When [Judas] had gone out, Jesus said, ‘Now the Son of Man has been glorified, and God has been glorified in him. If God has been glorified in him, God will also glorify him in himself and will glorify him at once.
Jesus has used this word in John’s gospel once before. He used it in the previous chapter, just after his encounter with the Greeks.
Now among those who went up to worship at the festival were some Greeks. They came to Philip, who was from Bethsaida in Galilee, and said to him, ‘Sir, we wish to see Jesus.’ 
In response to their request we wish to see Jesus, he says much the same as he does in today’s gospel.
‘Now my soul is troubled. And what should I say—“Father, save me from this hour”? No, it is for this reason that I have come to this hour. Father, glorify your name.’ Then a voice came from heaven, ‘I have glorified it, and I will glorify it again.’
Hebrews 1:1-4; 2:5-12
“It is not good for man to be alone; I will make a fitting helper for him.”[i]
In her masterful study of the book Genesis, Jewish scholar Avivah Zornberg notes that this is the first statement uttered by God in the creation narrative that does not immediately bring something into being. It is a brief soliloquy, an aside, a window into God’s thoughts. God does not act upon this thought directly. He creates the animals, and brings them to Adam to receive names. Among them, “there was not found a helper as his partner.” In his commentary on this text, the medieval rabbi Rashi proposes that God knew this would happen. He imagines Adam, the Human,as the one who seeks yet does not find, as God presents the animals to him already in pairs. At the conscious, painful realization of his human aloneness, sleep overwhelms him. Like God, Adam has been great in this aloneness. He has stood vertically, upright, among all the animals who creep, slither, and swarm horizontally upon the earth. But in greatness, aloneness, verticality, he has known no equivalent Other. For this to happen, Zornberg writes, Adam “must, in a sense, diminish himself” and “come to know the rightness of a more complex form of unity.”[ii] He falls, horizontally upon the earth, as if under divine anesthesia. Eve comes into being.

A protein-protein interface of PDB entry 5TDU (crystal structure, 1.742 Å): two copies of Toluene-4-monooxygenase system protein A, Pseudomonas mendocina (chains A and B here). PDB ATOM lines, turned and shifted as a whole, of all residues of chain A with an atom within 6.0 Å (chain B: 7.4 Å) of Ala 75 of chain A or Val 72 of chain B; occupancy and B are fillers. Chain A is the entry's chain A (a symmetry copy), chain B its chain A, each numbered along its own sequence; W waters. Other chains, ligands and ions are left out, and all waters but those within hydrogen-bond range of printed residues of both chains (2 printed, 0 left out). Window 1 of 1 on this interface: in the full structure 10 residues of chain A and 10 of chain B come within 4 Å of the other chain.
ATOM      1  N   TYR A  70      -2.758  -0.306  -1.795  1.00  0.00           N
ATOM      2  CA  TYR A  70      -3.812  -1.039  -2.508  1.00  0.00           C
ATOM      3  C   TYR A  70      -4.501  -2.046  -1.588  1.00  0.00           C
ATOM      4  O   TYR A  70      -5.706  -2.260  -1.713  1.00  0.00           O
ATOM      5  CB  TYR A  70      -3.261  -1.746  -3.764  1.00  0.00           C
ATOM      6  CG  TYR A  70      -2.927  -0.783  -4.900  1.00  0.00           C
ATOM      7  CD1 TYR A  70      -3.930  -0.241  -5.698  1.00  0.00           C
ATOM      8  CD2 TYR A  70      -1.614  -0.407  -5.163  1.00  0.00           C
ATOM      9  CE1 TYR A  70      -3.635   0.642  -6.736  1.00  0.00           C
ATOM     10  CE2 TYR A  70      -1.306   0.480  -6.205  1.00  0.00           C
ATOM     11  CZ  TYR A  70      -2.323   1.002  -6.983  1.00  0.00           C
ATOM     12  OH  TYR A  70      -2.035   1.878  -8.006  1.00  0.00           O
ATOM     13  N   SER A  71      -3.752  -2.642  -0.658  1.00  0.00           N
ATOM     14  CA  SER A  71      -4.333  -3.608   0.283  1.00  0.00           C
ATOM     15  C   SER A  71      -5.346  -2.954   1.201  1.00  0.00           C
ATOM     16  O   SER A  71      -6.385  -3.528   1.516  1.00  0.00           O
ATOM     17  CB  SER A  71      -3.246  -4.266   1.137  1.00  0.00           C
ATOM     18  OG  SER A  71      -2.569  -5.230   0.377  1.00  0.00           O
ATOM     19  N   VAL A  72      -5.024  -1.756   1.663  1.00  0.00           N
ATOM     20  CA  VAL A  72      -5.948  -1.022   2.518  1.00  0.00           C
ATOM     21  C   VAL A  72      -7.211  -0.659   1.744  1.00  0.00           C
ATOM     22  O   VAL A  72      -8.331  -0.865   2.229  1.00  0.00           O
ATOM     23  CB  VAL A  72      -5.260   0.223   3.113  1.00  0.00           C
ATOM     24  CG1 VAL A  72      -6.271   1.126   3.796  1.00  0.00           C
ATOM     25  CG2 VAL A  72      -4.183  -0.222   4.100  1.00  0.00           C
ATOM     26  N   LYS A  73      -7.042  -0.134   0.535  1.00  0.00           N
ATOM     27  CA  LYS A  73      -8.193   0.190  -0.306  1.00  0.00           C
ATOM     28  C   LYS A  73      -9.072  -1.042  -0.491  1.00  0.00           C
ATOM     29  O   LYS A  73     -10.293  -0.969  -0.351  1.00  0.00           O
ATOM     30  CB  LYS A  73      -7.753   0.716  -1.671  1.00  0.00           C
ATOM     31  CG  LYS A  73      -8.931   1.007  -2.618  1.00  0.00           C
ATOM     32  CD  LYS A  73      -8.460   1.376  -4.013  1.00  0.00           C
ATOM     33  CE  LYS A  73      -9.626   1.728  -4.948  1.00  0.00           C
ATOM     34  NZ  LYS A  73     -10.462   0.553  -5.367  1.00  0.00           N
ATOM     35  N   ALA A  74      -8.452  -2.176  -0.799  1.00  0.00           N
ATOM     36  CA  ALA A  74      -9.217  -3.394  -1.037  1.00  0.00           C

Isaiah 55: 6 – 11
Psalm 34: 15 – 22
Matthew 6: 7 – 15
Several years ago, Brother Robert and I found ourselves in a small, subterranean chapel on top of the Mount of Olives, within sight of the Old City of Jerusalem. The chapel where we were had once been a cave, but over the centuries had been dug out and expanded, and then a newer, larger, modern church had been built over this cave chapel. The floor around the altar was littered with scraps of paper on which people had written their prayers, and then dropped through a grille in the floor of the church above us, down into this smaller cave chapel where Robert and I stood. We were there with Sr Elspeth, an American, who had begun her religious life as a Sister of the Order of Saint Anne here in Arlington, but the deeper she entered the mystery of her vocation, the more she realized that it was to the contemplative life that she was called, and so there she was, a Carmelite sister of the Pater Noster Carmel, showing Brother Robert and me the cave where tradition tells us that Jesus taught his disciples the Lord’s Prayer.
I remember, or maybe I was told, how one day Little Nick clung to his mother’s leg for dear life. It was the first day of kindergarten, and I suppose I was wondering something like “What kind of madness is this? Am I supposed to leave the warmth and safety of Mom for a strange and scary world?” I don’t want to go.
Later, waking up one morning, and feeling a new love pressed close under the cozy blankets, I begin to think of certain responsibilities. “Do I really need to go to work today? Can’t I just stay here in bed, wonderfully entangled with my beloved under the covers. The world seems so cold and cruel by comparison.” I don’t want to go.